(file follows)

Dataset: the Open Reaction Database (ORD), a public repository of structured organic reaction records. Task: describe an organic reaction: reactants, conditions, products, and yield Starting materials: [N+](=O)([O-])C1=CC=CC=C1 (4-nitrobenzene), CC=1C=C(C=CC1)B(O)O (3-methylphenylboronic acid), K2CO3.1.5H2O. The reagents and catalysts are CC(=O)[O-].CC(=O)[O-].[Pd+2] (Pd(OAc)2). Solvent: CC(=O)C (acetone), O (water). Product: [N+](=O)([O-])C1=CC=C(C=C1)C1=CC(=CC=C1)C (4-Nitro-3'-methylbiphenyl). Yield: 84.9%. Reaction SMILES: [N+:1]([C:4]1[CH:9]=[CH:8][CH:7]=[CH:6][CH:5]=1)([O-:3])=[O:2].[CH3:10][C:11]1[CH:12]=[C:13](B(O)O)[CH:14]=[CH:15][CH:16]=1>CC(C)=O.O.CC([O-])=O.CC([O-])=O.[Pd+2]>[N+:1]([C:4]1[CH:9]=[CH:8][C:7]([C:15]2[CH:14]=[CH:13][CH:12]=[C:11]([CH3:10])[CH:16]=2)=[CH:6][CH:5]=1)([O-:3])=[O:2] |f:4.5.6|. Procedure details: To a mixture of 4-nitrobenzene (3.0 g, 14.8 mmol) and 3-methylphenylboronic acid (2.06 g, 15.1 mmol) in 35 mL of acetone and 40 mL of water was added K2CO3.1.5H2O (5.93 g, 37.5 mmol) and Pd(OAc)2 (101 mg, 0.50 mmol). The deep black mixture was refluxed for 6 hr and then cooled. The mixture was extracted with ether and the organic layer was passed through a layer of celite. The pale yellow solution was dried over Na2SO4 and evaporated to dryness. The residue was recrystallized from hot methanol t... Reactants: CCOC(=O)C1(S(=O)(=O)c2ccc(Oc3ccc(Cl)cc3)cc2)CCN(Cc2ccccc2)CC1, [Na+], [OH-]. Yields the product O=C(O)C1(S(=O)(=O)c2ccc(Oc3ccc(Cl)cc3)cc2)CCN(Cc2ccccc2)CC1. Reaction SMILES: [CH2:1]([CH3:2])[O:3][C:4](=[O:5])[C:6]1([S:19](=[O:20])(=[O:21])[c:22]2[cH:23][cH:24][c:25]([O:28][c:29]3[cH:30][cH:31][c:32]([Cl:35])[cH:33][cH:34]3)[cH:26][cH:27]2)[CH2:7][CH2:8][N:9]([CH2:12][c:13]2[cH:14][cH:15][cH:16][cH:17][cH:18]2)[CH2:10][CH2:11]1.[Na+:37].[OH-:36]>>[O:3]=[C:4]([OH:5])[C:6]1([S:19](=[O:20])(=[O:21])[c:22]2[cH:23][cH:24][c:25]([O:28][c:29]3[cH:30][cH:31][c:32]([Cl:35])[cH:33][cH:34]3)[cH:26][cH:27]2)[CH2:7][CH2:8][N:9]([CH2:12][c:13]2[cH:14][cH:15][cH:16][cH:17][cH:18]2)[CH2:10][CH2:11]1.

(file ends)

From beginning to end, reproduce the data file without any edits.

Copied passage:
Dataset: the Open Reaction Database (ORD), a public repository of structured organic reaction records. Task: describe an organic reaction: reactants, conditions, products, and yield Starting materials: [N+](=O)([O-])C1=CC=CC=C1 (4-nitrobenzene), CC=1C=C(C=CC1)B(O)O (3-methylphenylboronic acid), K2CO3.1.5H2O. The reagents and catalysts are CC(=O)[O-].CC(=O)[O-].[Pd+2] (Pd(OAc)2). Solvent: CC(=O)C (acetone), O (water). Product: [N+](=O)([O-])C1=CC=C(C=C1)C1=CC(=CC=C1)C (4-Nitro-3'-methylbiphenyl). Yield: 84.9%. Reaction SMILES: [N+:1]([C:4]1[CH:9]=[CH:8][CH:7]=[CH:6][CH:5]=1)([O-:3])=[O:2].[CH3:10][C:11]1[CH:12]=[C:13](B(O)O)[CH:14]=[CH:15][CH:16]=1>CC(C)=O.O.CC([O-])=O.CC([O-])=O.[Pd+2]>[N+:1]([C:4]1[CH:9]=[CH:8][C:7]([C:15]2[CH:14]=[CH:13][CH:12]=[C:11]([CH3:10])[CH:16]=2)=[CH:6][CH:5]=1)([O-:3])=[O:2] |f:4.5.6|. Procedure details: To a mixture of 4-nitrobenzene (3.0 g, 14.8 mmol) and 3-methylphenylboronic acid (2.06 g, 15.1 mmol) in 35 mL of acetone and 40 mL of water was added K2CO3.1.5H2O (5.93 g, 37.5 mmol) and Pd(OAc)2 (101 mg, 0.50 mmol). The deep black mixture was refluxed for 6 hr and then cooled. The mixture was extracted with ether and the organic layer was passed through a layer of celite. The pale yellow solution was dried over Na2SO4 and evaporated to dryness. The residue was recrystallized from hot methanol t... Reactants: CCOC(=O)C1(S(=O)(=O)c2ccc(Oc3ccc(Cl)cc3)cc2)CCN(Cc2ccccc2)CC1, [Na+], [OH-]. Yields the product O=C(O)C1(S(=O)(=O)c2ccc(Oc3ccc(Cl)cc3)cc2)CCN(Cc2ccccc2)CC1. Reaction SMILES: [CH2:1]([CH3:2])[O:3][C:4](=[O:5])[C:6]1([S:19](=[O:20])(=[O:21])[c:22]2[cH:23][cH:24][c:25]([O:28][c:29]3[cH:30][cH:31][c:32]([Cl:35])[cH:33][cH:34]3)[cH:26][cH:27]2)[CH2:7][CH2:8][N:9]([CH2:12][c:13]2[cH:14][cH:15][cH:16][cH:17][cH:18]2)[CH2:10][CH2:11]1.[Na+:37].[OH-:36]>>[O:3]=[C:4]([OH:5])[C:6]1([S:19](=[O:20])(=[O:21])[c:22]2[cH:23][cH:24][c:25]([O:28][c:29]3[cH:30][cH:31][c:32]([Cl:35])[cH:33][cH:34]3)[cH:26][cH:27]2)[CH2:7][CH2:8][N:9]([CH2:12][c:13]2[cH:14][cH:15][cH:16][cH:17][cH:18]2)[CH2:10][CH2:11]1.